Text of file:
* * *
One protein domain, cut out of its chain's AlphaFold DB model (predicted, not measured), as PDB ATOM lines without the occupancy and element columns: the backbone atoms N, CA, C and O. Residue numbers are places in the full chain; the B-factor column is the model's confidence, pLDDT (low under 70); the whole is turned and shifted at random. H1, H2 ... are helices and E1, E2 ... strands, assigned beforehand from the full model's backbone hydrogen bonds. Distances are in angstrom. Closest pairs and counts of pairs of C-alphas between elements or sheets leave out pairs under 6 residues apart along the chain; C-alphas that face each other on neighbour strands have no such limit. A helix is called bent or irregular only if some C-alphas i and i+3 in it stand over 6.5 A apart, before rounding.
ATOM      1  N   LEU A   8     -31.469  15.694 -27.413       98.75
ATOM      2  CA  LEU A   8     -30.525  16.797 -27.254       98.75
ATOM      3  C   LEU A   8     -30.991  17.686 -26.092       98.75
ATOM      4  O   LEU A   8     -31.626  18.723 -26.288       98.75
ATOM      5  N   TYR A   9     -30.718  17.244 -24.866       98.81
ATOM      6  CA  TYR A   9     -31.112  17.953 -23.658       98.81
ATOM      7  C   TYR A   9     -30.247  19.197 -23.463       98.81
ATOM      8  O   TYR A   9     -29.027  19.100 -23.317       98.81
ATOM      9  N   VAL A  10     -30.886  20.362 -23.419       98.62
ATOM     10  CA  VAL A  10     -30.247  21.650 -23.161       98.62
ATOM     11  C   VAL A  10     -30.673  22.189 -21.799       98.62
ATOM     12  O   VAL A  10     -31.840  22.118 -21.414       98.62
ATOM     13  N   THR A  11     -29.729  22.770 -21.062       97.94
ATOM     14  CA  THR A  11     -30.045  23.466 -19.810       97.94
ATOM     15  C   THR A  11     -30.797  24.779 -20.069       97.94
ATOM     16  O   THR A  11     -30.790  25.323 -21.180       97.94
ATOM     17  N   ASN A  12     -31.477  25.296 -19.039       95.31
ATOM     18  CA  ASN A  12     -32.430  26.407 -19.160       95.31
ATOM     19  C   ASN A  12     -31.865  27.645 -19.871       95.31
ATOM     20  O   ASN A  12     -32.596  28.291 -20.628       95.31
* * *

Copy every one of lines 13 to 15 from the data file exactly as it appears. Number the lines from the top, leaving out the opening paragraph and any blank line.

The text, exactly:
ATOM     13  N   THR A  11     -29.729  22.770 -21.062       97.94
ATOM     14  CA  THR A  11     -30.045  23.466 -19.810       97.94
ATOM     15  C   THR A  11     -30.797  24.779 -20.069       97.94